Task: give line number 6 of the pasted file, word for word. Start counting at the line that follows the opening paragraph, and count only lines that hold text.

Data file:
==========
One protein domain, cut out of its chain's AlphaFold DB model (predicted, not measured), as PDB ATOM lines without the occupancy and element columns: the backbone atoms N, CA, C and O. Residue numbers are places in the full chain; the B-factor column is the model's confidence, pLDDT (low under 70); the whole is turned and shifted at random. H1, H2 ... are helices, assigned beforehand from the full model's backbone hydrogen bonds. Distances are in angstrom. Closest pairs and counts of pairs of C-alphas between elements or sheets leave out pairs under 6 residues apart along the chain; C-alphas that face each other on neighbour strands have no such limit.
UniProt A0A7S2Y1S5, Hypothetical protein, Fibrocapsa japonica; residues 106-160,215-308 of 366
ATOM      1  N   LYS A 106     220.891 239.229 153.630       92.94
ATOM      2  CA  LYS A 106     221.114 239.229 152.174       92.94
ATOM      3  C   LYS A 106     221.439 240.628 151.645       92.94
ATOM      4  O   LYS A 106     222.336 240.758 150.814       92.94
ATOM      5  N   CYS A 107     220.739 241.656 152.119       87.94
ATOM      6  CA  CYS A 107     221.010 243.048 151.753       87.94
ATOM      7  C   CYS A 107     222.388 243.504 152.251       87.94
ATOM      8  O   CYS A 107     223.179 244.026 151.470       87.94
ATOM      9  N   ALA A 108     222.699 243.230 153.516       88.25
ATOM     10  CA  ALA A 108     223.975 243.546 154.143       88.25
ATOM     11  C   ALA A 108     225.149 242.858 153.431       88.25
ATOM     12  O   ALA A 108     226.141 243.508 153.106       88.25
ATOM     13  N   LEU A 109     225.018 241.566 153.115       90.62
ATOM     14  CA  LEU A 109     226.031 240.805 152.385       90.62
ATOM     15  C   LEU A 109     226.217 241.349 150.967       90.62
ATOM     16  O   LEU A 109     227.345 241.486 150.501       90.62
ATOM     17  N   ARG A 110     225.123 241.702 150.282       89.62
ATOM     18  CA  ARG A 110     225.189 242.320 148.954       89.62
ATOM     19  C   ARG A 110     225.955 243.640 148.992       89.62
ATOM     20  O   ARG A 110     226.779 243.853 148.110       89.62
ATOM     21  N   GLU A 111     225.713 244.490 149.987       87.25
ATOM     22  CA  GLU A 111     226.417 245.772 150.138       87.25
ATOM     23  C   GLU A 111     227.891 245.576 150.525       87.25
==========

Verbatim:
ATOM      5  N   CYS A 107     220.739 241.656 152.119       87.94